Question: I see signs at Ala Moana Regional Park that clearly prohibit dogs. However, for at least the past year, every time I visit the park, there are dogs in the park areas, on the beach and in the water. In most instances these dogs are not on a leash, especially the ones on the sand and in the water. Is the “no dogs” rule no longer being enforced? If so, what about the rules that prohibit other activities? For example, is the rule prohibiting “alcoholic bever- ages” also no longer being enforced? Can you provide some clarity on which agency is responsible for enforcing these rules and how it determines which rules it chooses to enforce?
Answer: Nathan Serota, a spokesman for Honolulu County’s Department of Parks and Recreation, responded to your questions by email:
“Rules that are stated on our park signs are applicable to everyone, throughout the park. Park staff are trained to educate the public on park rules, and while some parks do have park rangers that can help to alert the public about park rules, they and other park staff do not have enforcement powers (the ability to cite violators). We rely on the Honolulu Police Department for assistance in this regard, but in many cases, these are fluid, non-emergency situations that are dependent on the police resources available at the time. We have an excellent online resource that shows which city parks allow on and/or off-leash dogs, and hope the public can familiarize themselves with these locations: bit.ly/OahuDogParks.”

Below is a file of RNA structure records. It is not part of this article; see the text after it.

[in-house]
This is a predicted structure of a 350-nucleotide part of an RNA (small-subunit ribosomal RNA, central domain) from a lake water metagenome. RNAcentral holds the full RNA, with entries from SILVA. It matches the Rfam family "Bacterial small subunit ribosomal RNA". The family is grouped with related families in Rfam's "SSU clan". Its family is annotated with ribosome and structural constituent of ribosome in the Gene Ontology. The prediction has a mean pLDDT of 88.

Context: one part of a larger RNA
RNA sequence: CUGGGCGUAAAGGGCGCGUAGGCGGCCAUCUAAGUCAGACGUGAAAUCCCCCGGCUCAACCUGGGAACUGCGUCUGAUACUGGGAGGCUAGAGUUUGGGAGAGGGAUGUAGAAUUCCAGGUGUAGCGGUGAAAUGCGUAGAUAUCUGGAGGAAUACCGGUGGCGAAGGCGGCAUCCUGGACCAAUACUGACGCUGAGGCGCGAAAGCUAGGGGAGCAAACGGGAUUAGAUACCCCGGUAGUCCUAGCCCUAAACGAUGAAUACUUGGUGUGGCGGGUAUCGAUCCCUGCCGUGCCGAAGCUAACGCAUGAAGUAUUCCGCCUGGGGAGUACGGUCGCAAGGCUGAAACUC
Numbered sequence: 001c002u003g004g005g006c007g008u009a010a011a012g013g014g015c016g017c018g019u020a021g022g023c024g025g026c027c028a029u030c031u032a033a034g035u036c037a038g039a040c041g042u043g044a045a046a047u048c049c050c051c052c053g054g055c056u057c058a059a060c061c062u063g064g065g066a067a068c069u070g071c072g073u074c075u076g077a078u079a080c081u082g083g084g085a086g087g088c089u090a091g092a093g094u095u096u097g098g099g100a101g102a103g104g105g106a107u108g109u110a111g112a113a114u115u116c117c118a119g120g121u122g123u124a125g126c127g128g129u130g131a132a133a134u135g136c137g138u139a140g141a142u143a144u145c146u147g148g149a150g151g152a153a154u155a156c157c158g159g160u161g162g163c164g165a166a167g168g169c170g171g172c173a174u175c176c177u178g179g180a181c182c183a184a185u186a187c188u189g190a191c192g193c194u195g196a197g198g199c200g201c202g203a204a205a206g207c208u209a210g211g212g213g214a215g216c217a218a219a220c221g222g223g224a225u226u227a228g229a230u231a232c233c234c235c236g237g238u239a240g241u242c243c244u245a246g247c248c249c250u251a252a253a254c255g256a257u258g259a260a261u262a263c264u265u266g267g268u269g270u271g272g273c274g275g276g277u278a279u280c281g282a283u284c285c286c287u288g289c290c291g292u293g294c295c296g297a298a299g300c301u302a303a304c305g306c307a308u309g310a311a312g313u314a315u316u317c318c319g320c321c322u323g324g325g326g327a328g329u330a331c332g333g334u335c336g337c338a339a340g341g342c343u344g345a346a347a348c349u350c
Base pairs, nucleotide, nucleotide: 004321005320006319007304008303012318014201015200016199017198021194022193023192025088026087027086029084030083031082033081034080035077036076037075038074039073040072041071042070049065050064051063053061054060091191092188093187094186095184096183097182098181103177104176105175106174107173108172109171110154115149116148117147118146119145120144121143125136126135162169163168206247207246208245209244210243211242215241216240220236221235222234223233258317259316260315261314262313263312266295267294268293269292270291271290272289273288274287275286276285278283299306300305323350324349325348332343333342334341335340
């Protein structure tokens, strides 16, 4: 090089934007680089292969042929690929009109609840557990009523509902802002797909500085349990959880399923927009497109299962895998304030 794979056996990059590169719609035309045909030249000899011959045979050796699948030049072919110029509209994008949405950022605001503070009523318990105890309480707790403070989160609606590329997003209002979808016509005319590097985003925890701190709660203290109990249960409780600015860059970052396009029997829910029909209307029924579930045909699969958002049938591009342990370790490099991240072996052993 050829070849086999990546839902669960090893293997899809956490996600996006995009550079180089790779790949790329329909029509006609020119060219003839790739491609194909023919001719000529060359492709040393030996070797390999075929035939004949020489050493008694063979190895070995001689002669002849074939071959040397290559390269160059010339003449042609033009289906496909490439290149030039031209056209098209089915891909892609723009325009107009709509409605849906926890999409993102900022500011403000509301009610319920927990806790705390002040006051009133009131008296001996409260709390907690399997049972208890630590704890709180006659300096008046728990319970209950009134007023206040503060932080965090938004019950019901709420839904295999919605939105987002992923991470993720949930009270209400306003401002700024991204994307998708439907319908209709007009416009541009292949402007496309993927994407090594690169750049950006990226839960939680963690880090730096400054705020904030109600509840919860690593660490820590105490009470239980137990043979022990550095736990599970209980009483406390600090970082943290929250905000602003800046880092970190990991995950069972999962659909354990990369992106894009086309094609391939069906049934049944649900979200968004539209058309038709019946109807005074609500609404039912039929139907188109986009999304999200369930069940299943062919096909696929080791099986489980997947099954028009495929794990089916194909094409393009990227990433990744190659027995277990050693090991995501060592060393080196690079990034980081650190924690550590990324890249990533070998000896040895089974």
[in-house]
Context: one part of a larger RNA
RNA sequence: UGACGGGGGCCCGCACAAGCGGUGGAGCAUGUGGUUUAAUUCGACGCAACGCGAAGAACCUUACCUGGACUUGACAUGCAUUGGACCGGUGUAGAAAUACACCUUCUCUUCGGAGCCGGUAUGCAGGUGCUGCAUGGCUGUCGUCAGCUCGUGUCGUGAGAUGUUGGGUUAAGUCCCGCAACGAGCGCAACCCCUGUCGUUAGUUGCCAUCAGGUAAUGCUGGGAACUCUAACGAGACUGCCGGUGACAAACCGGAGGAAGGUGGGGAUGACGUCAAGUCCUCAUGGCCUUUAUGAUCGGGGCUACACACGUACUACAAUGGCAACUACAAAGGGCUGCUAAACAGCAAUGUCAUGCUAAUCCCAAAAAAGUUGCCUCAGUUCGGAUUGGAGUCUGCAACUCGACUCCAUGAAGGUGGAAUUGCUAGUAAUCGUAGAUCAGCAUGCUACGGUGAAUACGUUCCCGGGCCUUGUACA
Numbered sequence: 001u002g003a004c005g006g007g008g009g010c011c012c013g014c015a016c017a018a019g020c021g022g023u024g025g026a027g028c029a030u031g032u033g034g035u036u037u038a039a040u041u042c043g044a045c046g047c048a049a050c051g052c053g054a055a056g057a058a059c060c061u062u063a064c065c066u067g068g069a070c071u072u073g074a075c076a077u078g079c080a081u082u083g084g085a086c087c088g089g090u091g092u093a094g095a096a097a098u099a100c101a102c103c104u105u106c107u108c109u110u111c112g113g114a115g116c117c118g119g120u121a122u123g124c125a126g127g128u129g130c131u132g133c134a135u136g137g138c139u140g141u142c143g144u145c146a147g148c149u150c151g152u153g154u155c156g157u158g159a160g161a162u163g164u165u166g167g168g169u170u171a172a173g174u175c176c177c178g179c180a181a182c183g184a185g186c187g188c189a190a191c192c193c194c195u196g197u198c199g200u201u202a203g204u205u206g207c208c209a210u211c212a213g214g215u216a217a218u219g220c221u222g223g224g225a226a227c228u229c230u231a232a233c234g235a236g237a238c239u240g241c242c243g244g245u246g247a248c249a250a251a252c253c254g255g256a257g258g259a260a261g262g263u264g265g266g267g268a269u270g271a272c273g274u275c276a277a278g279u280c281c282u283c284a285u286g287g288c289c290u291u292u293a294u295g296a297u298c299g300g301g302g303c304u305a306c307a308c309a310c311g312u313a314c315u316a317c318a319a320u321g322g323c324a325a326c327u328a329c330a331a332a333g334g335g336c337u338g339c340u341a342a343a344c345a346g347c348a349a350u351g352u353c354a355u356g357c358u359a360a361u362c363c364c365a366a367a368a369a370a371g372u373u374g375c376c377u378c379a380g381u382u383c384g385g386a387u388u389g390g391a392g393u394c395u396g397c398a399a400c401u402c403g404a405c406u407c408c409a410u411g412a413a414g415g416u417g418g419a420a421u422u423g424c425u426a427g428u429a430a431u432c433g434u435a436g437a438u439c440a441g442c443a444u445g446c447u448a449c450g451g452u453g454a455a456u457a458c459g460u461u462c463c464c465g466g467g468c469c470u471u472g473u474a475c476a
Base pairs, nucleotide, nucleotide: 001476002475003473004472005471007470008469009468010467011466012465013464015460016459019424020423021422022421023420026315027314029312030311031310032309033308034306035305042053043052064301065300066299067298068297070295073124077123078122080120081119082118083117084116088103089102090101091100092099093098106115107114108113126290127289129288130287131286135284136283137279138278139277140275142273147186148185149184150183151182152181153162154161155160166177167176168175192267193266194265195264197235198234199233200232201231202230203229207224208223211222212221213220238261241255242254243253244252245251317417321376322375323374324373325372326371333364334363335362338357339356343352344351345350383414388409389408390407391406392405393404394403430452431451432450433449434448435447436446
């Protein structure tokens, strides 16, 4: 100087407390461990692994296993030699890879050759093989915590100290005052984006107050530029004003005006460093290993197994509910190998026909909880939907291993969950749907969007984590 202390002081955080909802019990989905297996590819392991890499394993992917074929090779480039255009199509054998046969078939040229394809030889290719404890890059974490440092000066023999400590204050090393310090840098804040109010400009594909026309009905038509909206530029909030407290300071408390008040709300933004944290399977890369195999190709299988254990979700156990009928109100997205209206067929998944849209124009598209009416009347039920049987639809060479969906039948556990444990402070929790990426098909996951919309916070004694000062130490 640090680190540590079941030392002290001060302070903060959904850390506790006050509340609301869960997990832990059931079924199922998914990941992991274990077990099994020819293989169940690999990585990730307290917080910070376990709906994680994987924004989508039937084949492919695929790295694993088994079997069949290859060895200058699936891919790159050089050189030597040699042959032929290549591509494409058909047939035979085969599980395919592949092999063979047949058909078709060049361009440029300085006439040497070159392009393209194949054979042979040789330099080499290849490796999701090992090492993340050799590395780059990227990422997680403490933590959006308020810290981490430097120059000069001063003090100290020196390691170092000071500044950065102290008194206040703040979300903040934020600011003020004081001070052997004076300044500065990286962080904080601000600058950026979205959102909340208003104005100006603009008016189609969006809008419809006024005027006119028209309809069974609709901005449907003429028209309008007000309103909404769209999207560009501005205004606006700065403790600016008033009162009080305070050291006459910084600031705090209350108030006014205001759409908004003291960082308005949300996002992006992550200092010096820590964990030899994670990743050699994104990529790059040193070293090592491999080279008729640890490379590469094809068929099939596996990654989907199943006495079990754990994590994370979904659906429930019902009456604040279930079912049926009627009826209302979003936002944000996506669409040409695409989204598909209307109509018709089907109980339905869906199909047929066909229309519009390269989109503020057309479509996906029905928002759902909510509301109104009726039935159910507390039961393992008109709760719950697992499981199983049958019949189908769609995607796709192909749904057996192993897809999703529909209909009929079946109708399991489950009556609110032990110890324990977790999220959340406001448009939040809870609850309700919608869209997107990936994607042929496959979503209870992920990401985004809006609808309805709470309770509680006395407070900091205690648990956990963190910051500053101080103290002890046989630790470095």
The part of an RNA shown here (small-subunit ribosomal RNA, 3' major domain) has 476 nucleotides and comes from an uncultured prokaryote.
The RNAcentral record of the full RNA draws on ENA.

Q: Is Pier 2 still open?
A: Yes. Hawaii Pacific Health’s Pier 2 COVID-19 Vaccine Clinic is open Mondays, Wednesdays and Fridays from 8 a.m. to noon; Tuesday and Thursdays from noon to 4 p.m.; and Saturdays from 8 a.m. to 4 p.m., according to the state’s COVID-19 portal. Appointments are encouraged but walk-ins are welcome, it says. Vaccination is available for people 12 and older; minors must be accompanied by a parent or guardian.
For more information, go to oneoahu.org/find-vaccine and click on the tab for “Pier 2 Vaccine.” You also can find information about other Oahu vaccination locations on that website.
Honolulu County has eased the filter on the AlohaQ online reservation system that restricted driver’s license and state ID renewal appointments to credentials expiring in three months or less. Now people whose Hawaii driver’s license or ID expires within six months can use AlohaQ to make an appointment. See alohaq.honolulu.gov.
The former, more restrictive “expiration checker” was put in place months ago, even though state law allows license and ID holders to renew up to six months in advance. It generated complaints, but officials said the restriction was allowed under the government’s emergency pandemic powers and that it was needed to prioritize the renewal backlog.
Meanwhile, due to a change in federal law, applicants seeking a REAL ID (“gold star” license or ID) in Honolulu County are no longer required to bring their Social Security card to their appointment. This change is due to the REAL ID Modernization Act, passed by Congress as part of the Consolidated Appropriations Act, 2021, according to the U.S. Department of Homeland Security. The change was implemented in Honolulu County effective June 18, according to the county’s Department of Customer Services.
To be clear, the applicant still must supply their Social Security number — written or typed on the application — but they don’t have to bring their Social Security card or another acceptable document to back it up; the county will verify the SSN by another means.
Please send my heartfelt thanks to Dennis, who paid for the flowers at Pali Safeway that I took to my husband at Punchbowl. I truly appreciate his kindness. May the good Lord bless him and forever keep him safe and healthy. — Grateful senior
Write to Kokua Line at Honolulu Star-Advertiser, 7 Waterfront Plaza, Suite 210, 500 Ala Moana Blvd., Honolulu 96813; call 529-4773; fax 529-4750; or email email@example.com.